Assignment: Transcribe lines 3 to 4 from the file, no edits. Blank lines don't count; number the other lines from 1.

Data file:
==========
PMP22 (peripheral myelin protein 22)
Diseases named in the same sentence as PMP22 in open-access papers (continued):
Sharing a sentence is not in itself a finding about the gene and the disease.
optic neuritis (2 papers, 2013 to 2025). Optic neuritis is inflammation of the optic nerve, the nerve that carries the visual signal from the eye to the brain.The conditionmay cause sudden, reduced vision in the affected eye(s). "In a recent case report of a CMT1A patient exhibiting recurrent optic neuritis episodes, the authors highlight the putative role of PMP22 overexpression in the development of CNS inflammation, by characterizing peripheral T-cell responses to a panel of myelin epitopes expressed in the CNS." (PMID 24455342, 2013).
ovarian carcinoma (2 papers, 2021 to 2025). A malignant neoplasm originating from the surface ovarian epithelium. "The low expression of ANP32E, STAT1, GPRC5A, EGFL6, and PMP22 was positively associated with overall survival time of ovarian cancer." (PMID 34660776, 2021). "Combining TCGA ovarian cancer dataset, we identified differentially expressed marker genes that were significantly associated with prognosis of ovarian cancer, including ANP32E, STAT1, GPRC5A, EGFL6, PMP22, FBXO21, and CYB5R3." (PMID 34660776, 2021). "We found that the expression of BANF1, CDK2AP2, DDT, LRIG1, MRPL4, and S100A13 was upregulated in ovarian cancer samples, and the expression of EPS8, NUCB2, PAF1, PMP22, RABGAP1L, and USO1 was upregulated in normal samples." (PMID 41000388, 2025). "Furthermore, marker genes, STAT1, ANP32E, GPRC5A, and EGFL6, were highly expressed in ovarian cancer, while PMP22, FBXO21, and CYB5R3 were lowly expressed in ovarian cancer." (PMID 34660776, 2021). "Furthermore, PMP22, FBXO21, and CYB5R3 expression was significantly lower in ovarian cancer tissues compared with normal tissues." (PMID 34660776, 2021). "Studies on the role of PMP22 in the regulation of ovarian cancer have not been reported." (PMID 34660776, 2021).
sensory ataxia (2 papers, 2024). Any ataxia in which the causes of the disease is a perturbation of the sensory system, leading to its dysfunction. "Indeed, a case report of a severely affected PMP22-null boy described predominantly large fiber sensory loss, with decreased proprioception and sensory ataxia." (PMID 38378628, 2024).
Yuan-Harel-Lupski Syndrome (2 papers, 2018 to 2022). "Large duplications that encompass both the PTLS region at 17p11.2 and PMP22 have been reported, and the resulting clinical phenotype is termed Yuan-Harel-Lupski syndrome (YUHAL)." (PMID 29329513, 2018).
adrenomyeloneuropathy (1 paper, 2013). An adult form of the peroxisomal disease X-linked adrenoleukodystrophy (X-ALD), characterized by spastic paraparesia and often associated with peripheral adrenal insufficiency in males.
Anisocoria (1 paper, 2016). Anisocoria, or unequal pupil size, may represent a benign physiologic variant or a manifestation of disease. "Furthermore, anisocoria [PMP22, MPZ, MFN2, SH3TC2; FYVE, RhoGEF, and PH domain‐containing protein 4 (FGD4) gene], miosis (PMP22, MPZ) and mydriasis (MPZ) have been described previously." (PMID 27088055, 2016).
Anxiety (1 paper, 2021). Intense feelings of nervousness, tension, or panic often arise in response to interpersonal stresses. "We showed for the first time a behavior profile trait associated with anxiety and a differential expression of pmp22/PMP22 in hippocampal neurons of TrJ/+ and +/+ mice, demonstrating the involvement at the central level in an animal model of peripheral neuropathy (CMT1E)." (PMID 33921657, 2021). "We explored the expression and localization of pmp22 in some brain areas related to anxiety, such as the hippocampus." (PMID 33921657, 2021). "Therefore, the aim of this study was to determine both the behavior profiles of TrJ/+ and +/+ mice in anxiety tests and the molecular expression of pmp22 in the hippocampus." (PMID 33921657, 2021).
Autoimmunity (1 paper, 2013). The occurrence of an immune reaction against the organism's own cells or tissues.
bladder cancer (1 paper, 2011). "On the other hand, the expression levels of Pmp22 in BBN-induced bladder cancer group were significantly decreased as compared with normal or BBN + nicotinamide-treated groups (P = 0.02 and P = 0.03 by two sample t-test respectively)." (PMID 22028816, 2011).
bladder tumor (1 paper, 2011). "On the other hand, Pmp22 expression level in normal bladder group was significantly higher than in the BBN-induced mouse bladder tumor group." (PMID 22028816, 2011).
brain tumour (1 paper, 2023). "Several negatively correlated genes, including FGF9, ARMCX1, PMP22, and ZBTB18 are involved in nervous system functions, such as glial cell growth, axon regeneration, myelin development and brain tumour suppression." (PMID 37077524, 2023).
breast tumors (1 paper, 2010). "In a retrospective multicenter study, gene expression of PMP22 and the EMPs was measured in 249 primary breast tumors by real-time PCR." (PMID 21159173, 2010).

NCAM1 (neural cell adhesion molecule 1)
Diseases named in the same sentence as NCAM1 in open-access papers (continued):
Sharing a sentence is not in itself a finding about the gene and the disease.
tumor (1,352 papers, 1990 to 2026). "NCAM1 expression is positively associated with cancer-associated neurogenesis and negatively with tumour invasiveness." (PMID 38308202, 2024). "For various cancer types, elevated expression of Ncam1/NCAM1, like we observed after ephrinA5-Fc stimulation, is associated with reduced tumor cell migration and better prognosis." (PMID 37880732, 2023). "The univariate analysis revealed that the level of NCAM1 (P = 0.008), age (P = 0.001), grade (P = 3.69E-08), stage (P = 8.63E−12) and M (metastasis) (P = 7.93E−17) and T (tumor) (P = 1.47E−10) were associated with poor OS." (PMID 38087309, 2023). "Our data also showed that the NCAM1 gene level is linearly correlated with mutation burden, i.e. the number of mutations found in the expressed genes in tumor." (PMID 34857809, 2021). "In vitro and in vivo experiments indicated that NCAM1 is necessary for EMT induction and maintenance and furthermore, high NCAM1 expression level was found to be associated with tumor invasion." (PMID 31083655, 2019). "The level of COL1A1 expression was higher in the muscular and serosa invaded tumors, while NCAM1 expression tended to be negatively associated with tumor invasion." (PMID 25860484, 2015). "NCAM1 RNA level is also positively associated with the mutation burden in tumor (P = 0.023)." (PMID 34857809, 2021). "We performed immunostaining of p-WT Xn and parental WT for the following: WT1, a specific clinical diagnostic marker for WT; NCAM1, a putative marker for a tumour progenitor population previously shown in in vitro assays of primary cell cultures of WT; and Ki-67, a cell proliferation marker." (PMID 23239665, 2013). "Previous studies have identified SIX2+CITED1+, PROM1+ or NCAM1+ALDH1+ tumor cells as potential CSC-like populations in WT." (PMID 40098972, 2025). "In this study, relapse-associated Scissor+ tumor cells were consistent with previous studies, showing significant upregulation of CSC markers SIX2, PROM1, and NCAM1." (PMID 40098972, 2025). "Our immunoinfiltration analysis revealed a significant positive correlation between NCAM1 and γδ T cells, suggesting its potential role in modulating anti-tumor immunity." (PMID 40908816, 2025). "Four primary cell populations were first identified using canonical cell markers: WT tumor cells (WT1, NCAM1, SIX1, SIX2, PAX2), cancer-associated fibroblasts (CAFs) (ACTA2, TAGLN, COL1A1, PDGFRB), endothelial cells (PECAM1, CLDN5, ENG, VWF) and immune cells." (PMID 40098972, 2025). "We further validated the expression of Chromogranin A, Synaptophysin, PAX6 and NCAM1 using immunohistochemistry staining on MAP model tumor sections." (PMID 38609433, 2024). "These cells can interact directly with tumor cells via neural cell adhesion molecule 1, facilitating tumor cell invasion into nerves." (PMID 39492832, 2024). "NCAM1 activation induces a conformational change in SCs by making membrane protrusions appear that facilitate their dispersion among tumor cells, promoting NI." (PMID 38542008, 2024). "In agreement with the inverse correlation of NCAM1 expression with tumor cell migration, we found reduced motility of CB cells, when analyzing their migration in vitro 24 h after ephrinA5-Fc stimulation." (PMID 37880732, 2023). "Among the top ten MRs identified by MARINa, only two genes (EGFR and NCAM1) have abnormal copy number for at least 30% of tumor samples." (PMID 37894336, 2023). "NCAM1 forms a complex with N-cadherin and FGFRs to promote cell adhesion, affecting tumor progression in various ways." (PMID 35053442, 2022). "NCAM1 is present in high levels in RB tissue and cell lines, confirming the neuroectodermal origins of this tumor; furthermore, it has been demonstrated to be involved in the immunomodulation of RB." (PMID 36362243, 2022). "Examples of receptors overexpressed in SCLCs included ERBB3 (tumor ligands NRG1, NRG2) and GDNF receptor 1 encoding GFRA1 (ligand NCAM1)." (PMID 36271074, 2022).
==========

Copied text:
Sharing a sentence is not in itself a finding about the gene and the disease.
optic neuritis (2 papers, 2013 to 2025). Optic neuritis is inflammation of the optic nerve, the nerve that carries the visual signal from the eye to the brain.The conditionmay cause sudden, reduced vision in the affected eye(s). "In a recent case report of a CMT1A patient exhibiting recurrent optic neuritis episodes, the authors highlight the putative role of PMP22 overexpression in the development of CNS inflammation, by characterizing peripheral T-cell responses to a panel of myelin epitopes expressed in the CNS." (PMID 24455342, 2013).